What can I Deduct on my Business Tax Return to Reduce Taxes? To be deductible, a business expense must be both ordinary and necessary
A tax deduction is a reduction of taxable income one for one basis that is able to be taxed and is commonly a result of expenses, particularly those incurred to produce additional income. Tax deductions are a form of tax incentives, along with exemptions and credits.
Above and below the line
Above and below the line refers items above or below adjusted gross income, which is item 37 on the tax year 2017 1040 tax form. Tax deductions above the line lessen adjusted gross income, while deductions below the line can only lessen taxable income if the aggregate of those deductions exceeds the standard deduction, which in the tax year 2018 in the U.S., for example, was $12,000 for a single taxpayer and $24,000 for a married couple.
Often, deductions are subject to conditions, such as being allowed only for expenses incurred that produce current benefits. Capitalization of items producing future benefit can be required, though with some exceptions. A deduction is allowed, for example, on interest paid on student loans. Some systems allow taxpayer deductions for items the influential parties want to encourage as purchases.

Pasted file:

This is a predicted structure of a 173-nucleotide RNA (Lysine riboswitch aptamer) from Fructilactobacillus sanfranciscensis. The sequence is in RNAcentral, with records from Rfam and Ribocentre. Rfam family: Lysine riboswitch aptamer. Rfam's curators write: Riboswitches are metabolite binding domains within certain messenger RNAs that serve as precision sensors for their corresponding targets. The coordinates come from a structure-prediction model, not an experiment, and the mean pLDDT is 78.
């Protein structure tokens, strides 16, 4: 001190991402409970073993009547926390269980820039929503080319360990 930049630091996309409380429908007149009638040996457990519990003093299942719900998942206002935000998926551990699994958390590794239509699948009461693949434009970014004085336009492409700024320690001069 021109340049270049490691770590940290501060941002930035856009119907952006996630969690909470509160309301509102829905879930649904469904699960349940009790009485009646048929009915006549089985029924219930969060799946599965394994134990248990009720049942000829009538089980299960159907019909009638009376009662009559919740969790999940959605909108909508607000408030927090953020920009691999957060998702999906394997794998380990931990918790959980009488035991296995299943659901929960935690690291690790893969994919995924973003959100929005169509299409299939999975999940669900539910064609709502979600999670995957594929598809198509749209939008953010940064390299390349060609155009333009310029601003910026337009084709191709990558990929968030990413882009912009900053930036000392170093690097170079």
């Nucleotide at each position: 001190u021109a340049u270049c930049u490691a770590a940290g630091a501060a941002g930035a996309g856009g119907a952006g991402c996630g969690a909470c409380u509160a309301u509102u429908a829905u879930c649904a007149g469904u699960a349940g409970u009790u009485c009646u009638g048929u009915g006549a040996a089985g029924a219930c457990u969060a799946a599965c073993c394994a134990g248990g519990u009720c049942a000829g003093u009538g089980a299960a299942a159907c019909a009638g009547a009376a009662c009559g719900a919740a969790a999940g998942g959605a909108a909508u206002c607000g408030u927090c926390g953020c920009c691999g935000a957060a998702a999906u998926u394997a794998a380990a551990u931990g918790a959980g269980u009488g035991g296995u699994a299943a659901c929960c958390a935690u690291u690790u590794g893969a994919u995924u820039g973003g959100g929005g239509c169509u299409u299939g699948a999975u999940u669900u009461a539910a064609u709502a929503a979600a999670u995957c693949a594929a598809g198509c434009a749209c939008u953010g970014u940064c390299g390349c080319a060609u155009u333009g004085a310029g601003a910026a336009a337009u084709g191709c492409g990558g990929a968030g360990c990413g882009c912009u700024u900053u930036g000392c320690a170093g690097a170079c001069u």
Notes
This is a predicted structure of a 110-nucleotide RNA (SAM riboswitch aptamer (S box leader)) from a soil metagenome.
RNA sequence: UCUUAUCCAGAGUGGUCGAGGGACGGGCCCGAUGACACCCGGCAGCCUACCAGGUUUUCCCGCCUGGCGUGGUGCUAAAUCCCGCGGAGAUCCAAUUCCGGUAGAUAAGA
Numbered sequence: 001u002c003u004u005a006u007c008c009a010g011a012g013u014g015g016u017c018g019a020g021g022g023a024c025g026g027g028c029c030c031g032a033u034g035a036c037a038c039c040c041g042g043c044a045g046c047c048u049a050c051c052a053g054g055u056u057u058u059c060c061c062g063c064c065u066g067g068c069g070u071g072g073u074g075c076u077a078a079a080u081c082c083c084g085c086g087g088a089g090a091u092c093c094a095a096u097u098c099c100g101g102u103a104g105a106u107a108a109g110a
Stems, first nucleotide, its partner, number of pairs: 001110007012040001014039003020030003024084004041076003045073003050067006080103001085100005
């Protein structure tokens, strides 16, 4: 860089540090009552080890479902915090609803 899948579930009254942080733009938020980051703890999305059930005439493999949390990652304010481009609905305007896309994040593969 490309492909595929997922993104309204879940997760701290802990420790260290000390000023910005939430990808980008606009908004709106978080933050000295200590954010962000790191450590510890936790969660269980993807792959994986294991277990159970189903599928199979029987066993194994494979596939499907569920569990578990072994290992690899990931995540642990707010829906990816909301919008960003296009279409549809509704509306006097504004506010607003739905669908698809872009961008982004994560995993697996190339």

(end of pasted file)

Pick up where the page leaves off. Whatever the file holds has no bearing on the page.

Nearly all jurisdictions that tax business income allows deductions for business and trade expenses. Allowances vary and may be general or restricted. To be deducted, the expenses must be incurred in furthering the business, and usually only include activities undertaken for profit.
Cost of goods sold
Nearly all income tax systems allow a deduction for the cost of goods sold. This may be considered an expense, a reduction of gross income, or merely a component utilized in computing net profits. The manner in which the cost of goods sold is determined has several inherent complexities, including various accounting methods. These include:
- Conventions for assigning costs to particular goods sold where specific identification is infeasible.
- Methods for attributing common costs, such as factory burden, to particular goods.
- Methods for determining when costs are recognized in computing cost of goods sold or to be sold.
- Methods for recognizing the costs of goods that will not be sold or have declined in value